Introducing the AMD Athlon MP Processor
This content was originally featured on Amdmb.com and has been converted to PC Perspective’s website. Some color changes and flaws may appear.Well, as you no doubt have guessed, the official name of the Palomino core processor for the server and workstations system is Athlon MP. I’ve had this information for a while, and it was fun to see the debates rage between people in our forums arguing about what they thought the name was what it should be. The Athlon MP (Multi-Processor) CPU is the first processor from AMD that is supported on a multiprocessor platform. The core of the Athlon MP is identical to that of the Athlon 4, which as the mobile version of Palomino processor, that was released in May. Since we did not cover that launch, I’ll give everyone a technical brief on what has changed in the new Athlon processors.
The most well known change, and initial reason behind AMD’s development of a new Athlon core, is the lowered power consumption. As a result of modified microarchitecture and circuit implementation that Athlon 4 and Athlon MP processors consume up to 20% level power than an equally fast Athlon processor. While most of the details of how this is done are beyond the scope of this article, there are few interesting facets that I can share. In the case of a logic circuit, one that receives a value, performs an analysis of it, and then out returns another value, there is a good chance that the value input is switching more often than the output values vary. By noticing what values would change this circuit, the processor can avoid unnecessary switching and thus save dramatically on power consumption.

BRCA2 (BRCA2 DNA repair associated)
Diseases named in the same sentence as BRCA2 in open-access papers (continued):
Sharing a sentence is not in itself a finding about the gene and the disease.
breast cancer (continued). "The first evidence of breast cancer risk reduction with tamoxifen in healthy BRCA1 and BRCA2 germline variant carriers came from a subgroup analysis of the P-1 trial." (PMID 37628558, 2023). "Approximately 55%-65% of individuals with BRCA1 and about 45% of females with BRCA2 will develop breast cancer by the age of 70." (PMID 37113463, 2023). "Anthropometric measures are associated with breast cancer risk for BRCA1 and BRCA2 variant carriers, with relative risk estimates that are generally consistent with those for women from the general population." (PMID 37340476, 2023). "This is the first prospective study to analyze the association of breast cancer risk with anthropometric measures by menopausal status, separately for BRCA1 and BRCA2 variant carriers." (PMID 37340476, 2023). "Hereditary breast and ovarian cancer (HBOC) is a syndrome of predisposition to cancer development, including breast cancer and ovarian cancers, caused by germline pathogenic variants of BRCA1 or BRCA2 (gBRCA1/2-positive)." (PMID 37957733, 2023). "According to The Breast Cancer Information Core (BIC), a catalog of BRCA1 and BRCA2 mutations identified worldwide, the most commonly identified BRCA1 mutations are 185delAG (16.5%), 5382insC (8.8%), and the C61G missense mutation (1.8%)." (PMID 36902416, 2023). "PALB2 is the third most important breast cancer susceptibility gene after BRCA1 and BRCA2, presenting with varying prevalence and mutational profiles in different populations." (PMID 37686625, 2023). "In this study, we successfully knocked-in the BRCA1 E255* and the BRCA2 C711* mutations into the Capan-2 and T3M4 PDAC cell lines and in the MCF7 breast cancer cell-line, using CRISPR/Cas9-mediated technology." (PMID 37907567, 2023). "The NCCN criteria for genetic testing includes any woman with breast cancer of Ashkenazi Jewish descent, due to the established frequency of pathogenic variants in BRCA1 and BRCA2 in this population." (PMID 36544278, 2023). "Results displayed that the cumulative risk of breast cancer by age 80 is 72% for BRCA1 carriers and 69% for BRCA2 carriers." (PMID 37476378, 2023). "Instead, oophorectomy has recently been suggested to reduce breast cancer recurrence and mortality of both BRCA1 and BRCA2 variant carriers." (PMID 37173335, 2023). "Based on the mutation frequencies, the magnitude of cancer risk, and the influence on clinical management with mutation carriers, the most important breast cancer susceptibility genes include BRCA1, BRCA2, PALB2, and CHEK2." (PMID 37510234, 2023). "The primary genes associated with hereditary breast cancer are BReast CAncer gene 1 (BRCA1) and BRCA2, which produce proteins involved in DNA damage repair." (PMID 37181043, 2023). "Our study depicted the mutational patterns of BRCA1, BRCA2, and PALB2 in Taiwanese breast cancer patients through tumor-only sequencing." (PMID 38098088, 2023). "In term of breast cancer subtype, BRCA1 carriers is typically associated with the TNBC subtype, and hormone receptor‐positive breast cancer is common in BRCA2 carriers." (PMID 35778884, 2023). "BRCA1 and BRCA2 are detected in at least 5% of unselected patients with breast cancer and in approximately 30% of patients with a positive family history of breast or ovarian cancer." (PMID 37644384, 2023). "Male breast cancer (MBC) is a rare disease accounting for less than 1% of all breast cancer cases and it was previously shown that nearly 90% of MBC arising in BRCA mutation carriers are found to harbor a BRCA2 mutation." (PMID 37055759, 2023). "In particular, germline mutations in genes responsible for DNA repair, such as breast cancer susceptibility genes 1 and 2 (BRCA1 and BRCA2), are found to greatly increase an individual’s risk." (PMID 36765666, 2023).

The Athlon Palomino core processor also adds the new AMD PowerNow! technology that reduces power usage. Mainly useful only for notebooks, the technology allows the processor to dynamically modify the delivered performance. This means that when a program, such as Internet Explorer, is the only thing that is running, the laptop doesn’t need to push the processor to its full 1 GHz level. Running at 500 MHz would be more than enough for that application, so the PowerNow! slows the processor down and thus power consumption as well. When the user opens up Photoshop or some other CPU intensive program, it will push the processor back up to its highest level. PowerNow! technology allows for 32 different steppings between 500 MHz and the processors default speed.
Upgrading the AMD 3DNow! Technology, AMD is debuting 3DNow! Professional on the Athlon 4 and Athlon MP processors. This new version adds 52 new SIMD instruction sets (Single Instruction Multiple Data) completing AMD’s support for Intel’s SSE instruction set. With this setup, AMD now has an edge of SIMD instructions on every processor with the exception of the Pentium 4, which added SSE2 to its arsenal.